Unlike the self-description of the Leader of the Opposition as a “tax and spend Liberal”, we will not raise the GST, we will not raise income taxes, we will not raise business taxes as the member's party proposes.

Democratic Reform
Oral Questions

April 1st, 2010 / 2:35 p.m.

Bloc

Claude DeBellefeuille Beauharnois—Salaberry, QC

Mr. Speaker, after recognizing the Quebec nation, this government is calling for representation by population to diminish the political weight of Quebec. At the time of the Act of Union, it was not a good idea because it favoured Quebec, whose population was greater than that of Ontario. Today, it is being considered because it is not to Quebec's advantage.

Can this government explain why it always finds good reasons for weakening the political weight of Quebec and going against the unanimous will of the National Assembly?

Democratic Reform
Oral Questions

2:35 p.m.

Mégantic—L'Érable
Québec

Conservative

Christian Paradis Minister of Natural Resources

Mr. Speaker, that is completely untrue.

My colleague knows as well as I do that there are 75 seats in Quebec even though the population is not growing as quickly as that of other provinces. If the Bloc achieved its goal, Quebec would have no seats. It would have no seats here, in the House of Commons.

The real political setback here was caused by the Bloc, which has isolated Quebec and kept it in the opposition for the past 20 years. That does not make for a strong voice.

Democratic Reform
Oral Questions

2:35 p.m.

Bloc

Claude DeBellefeuille Beauharnois—Salaberry, QC

Mr. Speaker, there are 47 Bloc Québécois members here and they were chosen by Quebeckers. They did not choose the Conservatives and there are good reasons for that.

The real reason for adding 30 seats west of Quebec was revealed by the Prime Minister's former adviser, Tom Flanagan. Since the Bloc Québécois has had six majorities in Quebec and the Conservatives are incapable of obtaining a single majority government, the only means they have identified is increasing the number of seats west of Quebec.

This reform is nothing more than a partisan manoeuvre that is detrimental to the Quebec nation.

Democratic Reform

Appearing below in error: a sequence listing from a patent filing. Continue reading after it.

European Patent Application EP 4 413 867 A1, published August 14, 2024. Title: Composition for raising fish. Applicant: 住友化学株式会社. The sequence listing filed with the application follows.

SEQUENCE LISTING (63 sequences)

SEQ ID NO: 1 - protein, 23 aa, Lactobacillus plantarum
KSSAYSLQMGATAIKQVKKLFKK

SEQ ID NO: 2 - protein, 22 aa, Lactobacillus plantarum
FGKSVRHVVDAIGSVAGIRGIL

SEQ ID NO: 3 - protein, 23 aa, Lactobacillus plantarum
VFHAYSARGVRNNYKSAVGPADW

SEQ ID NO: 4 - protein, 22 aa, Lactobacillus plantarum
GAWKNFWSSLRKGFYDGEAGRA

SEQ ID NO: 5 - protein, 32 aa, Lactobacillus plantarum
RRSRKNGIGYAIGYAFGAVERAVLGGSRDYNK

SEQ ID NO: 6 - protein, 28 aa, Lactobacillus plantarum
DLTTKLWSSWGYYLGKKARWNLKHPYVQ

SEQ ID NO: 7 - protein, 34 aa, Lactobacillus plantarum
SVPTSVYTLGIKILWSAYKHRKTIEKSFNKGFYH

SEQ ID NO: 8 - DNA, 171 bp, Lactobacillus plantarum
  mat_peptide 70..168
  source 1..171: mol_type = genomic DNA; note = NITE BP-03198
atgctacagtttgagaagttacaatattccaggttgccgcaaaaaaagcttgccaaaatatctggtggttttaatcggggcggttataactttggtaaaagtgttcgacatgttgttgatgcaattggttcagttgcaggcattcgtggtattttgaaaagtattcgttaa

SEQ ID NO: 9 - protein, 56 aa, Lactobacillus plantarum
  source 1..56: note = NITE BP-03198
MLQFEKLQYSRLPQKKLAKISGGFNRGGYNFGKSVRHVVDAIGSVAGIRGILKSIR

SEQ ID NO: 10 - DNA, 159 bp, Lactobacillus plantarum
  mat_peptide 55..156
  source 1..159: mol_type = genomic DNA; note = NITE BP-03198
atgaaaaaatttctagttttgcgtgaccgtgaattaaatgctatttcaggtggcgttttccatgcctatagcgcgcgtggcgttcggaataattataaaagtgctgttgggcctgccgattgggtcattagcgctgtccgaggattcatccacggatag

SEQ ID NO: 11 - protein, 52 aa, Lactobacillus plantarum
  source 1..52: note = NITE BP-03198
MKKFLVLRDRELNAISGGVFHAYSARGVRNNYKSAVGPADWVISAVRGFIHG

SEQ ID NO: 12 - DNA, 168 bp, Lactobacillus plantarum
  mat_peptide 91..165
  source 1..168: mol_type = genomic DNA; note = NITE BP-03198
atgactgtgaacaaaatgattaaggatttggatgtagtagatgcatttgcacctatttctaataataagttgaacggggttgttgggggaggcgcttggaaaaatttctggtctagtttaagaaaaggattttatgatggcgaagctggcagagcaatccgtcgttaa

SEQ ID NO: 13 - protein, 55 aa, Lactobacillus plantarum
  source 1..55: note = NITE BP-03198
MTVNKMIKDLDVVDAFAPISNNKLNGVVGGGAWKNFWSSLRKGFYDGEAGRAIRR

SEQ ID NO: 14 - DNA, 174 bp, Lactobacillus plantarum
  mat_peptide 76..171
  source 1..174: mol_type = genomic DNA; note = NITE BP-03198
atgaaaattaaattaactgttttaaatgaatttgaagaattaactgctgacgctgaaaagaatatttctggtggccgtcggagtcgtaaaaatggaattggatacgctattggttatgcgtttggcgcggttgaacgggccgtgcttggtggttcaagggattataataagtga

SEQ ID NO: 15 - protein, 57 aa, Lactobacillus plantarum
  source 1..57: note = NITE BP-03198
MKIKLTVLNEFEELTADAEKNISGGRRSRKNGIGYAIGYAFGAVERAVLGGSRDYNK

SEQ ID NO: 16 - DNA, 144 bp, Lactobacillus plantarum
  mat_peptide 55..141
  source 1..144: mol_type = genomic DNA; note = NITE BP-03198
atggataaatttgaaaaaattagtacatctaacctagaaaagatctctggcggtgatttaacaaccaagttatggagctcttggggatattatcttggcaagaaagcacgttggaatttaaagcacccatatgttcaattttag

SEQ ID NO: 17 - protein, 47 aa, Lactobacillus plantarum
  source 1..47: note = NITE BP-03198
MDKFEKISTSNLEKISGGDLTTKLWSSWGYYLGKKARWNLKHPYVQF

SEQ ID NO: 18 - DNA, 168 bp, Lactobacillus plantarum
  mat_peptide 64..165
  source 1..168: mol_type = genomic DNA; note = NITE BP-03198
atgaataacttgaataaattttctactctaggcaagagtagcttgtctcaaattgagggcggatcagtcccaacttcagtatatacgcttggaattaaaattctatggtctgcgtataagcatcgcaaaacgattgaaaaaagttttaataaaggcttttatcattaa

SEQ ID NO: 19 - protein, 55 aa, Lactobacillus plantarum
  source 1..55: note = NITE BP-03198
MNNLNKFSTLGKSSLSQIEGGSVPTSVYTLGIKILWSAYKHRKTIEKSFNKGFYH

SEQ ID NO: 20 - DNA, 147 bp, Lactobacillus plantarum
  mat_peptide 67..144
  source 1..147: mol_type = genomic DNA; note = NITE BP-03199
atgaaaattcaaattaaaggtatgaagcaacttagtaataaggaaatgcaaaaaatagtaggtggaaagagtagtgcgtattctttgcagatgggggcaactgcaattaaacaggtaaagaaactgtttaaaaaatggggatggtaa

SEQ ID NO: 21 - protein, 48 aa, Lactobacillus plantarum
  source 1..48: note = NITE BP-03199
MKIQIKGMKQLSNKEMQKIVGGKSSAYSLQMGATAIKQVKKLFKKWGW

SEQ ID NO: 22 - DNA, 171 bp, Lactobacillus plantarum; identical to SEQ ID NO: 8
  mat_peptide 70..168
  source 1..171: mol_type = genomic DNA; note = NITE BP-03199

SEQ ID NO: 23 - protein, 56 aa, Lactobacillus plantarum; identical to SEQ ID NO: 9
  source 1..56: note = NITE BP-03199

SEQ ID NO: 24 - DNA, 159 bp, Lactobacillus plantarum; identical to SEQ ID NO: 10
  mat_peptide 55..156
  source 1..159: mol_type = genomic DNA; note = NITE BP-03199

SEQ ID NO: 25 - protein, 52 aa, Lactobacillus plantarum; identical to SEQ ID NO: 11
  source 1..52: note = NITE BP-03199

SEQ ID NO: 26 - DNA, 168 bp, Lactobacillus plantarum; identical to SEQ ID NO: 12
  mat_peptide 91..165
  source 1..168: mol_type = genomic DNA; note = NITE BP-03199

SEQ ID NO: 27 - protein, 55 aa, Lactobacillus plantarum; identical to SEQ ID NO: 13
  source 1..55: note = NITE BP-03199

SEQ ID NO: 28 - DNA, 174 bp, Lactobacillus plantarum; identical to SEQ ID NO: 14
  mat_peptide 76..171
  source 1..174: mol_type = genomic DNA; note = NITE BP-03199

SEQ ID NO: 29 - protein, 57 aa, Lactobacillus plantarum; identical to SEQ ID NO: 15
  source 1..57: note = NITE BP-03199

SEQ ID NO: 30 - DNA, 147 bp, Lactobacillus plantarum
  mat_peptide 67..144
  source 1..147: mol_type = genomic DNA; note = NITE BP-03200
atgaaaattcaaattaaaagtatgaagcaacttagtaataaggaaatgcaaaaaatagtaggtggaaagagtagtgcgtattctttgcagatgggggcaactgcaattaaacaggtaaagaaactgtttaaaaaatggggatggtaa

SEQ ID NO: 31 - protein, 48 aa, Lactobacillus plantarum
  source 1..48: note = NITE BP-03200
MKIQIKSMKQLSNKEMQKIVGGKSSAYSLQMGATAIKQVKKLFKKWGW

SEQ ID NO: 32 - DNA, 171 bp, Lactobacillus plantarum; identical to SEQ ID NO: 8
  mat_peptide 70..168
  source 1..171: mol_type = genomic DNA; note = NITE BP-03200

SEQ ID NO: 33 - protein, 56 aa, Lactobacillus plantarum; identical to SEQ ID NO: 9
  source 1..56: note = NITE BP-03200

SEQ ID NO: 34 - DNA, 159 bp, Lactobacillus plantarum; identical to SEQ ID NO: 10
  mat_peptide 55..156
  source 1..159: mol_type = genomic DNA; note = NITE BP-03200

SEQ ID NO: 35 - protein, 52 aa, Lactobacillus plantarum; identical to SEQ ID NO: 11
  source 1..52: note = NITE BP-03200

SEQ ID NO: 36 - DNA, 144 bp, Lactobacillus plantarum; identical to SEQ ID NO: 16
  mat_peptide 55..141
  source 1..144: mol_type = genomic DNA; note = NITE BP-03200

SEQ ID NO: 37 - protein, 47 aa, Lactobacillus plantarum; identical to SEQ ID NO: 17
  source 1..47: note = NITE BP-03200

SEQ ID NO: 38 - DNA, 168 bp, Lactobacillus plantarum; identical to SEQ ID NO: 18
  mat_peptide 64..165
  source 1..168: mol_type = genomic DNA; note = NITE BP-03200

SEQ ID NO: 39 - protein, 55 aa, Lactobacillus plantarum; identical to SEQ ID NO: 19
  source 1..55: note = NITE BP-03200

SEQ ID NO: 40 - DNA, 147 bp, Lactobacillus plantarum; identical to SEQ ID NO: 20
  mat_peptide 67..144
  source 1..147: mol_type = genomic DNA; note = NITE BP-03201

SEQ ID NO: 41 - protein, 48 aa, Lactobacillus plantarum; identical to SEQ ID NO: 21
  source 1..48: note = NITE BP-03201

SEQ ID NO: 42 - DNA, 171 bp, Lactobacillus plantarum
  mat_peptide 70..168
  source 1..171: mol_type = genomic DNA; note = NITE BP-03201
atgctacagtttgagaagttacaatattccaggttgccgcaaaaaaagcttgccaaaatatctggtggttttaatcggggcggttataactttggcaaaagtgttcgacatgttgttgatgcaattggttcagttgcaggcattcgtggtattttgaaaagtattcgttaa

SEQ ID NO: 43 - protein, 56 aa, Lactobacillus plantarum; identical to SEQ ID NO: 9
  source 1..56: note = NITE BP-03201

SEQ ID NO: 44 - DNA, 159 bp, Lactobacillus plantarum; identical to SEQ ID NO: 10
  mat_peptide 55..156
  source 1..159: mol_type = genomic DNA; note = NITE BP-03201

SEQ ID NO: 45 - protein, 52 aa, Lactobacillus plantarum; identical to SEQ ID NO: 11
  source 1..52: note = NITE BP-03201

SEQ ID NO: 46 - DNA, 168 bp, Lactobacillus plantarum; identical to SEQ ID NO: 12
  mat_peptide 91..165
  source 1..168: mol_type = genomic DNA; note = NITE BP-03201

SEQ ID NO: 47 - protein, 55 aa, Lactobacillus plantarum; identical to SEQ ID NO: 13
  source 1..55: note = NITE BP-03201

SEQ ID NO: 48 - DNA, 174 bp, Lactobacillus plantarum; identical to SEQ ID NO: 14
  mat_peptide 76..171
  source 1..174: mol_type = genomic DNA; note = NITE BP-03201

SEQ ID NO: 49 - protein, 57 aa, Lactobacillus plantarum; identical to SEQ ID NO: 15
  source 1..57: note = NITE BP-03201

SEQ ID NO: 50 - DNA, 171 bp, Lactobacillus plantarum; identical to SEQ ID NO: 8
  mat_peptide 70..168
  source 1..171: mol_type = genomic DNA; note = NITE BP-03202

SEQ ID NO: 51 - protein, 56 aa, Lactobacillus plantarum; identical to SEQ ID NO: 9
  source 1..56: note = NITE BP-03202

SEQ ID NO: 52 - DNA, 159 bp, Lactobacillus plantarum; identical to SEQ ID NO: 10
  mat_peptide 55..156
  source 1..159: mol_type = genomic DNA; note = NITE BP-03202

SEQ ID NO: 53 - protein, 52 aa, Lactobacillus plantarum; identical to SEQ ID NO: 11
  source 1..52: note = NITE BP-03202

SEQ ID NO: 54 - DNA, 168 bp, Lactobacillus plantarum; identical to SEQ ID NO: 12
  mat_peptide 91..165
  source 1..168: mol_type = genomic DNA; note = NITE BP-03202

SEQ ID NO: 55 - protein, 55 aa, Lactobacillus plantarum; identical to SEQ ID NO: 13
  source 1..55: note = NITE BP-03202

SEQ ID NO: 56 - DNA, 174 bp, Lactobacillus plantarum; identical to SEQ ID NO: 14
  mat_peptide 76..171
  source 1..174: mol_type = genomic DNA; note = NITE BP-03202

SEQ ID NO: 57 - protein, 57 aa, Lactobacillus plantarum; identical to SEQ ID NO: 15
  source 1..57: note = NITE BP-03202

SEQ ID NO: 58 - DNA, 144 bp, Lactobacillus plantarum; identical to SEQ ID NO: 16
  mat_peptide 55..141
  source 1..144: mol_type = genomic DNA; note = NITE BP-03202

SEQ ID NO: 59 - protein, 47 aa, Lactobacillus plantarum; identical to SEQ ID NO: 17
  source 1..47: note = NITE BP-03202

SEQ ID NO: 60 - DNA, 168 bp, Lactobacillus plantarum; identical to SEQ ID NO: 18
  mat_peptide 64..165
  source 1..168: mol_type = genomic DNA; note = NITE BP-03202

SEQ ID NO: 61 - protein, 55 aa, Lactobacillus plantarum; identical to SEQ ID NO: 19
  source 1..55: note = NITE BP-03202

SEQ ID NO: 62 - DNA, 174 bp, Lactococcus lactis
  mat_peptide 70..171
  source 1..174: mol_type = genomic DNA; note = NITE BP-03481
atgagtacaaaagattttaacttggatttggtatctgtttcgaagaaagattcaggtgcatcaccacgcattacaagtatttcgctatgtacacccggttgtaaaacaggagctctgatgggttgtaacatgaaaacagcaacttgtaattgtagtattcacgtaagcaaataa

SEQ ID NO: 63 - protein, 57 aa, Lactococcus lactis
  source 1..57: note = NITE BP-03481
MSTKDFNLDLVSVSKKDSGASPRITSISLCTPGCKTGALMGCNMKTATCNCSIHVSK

Oral Questions

2:35 p.m.

Mégantic—L'Érable
Québec

Conservative

Christian Paradis Minister of Natural Resources

Mr. Speaker, that is ridiculous. Six majorities and they have accomplished nothing. I can see that this is shameful. We have done a great deal more in four years than they have in 20 years. That is because they have isolated Quebec in the opposition. Let me be clear: the Bloc Québécois logic is so twisted that, to create division, it sets aside its fine principle of fairness. That is shameful and is not an honest argument.

Taxation
Oral Questions

2:40 p.m.

Bloc

Daniel Paillé Hochelaga, QC

Mr. Speaker, since April 1, 2005, the government has started taking $2.4 billion worth of protection money from Quebec, at a rate of $238 million per year until 2016.

Seven provinces, however, got preferential treatment in the form of $1.9 billion in complete debt forgiveness. Quebec has asked that the issue be revisited, but the federal government did not act on this request. There is a double standard.

How can the government financially strangle Quebec to the tune of $2.4 billion while at the same time telling other Canadian provinces not to worry because the government will forgive their debt?

Taxation
Oral Questions

2:40 p.m.

Whitby—Oshawa
Ontario

Conservative

Jim Flaherty Minister of Finance

Mr. Speaker, transfers to Quebec will not be reduced. Equalization currently accounts for 17.4% of provincial revenues in Quebec. They stood at a mere 8.6% under the Liberal government in 2005-06.